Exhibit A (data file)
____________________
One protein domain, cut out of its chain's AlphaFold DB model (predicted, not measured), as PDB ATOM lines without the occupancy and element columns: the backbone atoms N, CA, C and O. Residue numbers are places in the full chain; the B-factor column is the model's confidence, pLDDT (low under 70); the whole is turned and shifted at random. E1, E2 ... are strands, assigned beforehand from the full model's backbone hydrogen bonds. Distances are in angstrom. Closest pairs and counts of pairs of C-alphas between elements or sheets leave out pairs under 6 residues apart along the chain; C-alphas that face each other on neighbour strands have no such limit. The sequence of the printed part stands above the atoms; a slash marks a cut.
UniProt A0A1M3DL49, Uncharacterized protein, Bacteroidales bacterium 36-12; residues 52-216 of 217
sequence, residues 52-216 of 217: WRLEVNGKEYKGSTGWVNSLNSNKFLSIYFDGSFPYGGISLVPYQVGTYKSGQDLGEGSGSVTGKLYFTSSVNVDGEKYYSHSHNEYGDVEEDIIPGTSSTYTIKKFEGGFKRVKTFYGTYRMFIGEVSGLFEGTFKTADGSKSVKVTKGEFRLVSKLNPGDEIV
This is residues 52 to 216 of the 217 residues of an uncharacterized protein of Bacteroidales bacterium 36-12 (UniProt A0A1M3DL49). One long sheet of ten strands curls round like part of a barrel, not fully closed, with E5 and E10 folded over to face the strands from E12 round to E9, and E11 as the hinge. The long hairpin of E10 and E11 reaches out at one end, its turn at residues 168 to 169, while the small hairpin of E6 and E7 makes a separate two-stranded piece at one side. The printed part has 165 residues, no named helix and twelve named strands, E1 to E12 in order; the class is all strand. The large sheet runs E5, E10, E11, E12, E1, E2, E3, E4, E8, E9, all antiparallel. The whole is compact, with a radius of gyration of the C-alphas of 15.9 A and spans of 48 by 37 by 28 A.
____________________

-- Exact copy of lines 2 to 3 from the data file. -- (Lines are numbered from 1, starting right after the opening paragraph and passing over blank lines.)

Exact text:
sequence, residues 52-216 of 217: WRLEVNGKEYKGSTGWVNSLNSNKFLSIYFDGSFPYGGISLVPYQVGTYKSGQDLGEGSGSVTGKLYFTSSVNVDGEKYYSHSHNEYGDVEEDIIPGTSSTYTIKKFEGGFKRVKTFYGTYRMFIGEVSGLFEGTFKTADGSKSVKVTKGEFRLVSKLNPGDEIV
This is residues 52 to 216 of the 217 residues of an uncharacterized protein of Bacteroidales bacterium 36-12 (UniProt A0A1M3DL49). One long sheet of ten strands curls round like part of a barrel, not fully closed, with E5 and E10 folded over to face the strands from E12 round to E9, and E11 as the hinge. The long hairpin of E10 and E11 reaches out at one end, its turn at residues 168 to 169, while the small hairpin of E6 and E7 makes a separate two-stranded piece at one side. The printed part has 165 residues, no named helix and twelve named strands, E1 to E12 in order; the class is all strand. The large sheet runs E5, E10, E11, E12, E1, E2, E3, E4, E8, E9, all antiparallel. The whole is compact, with a radius of gyration of the C-alphas of 15.9 A and spans of 48 by 37 by 28 A.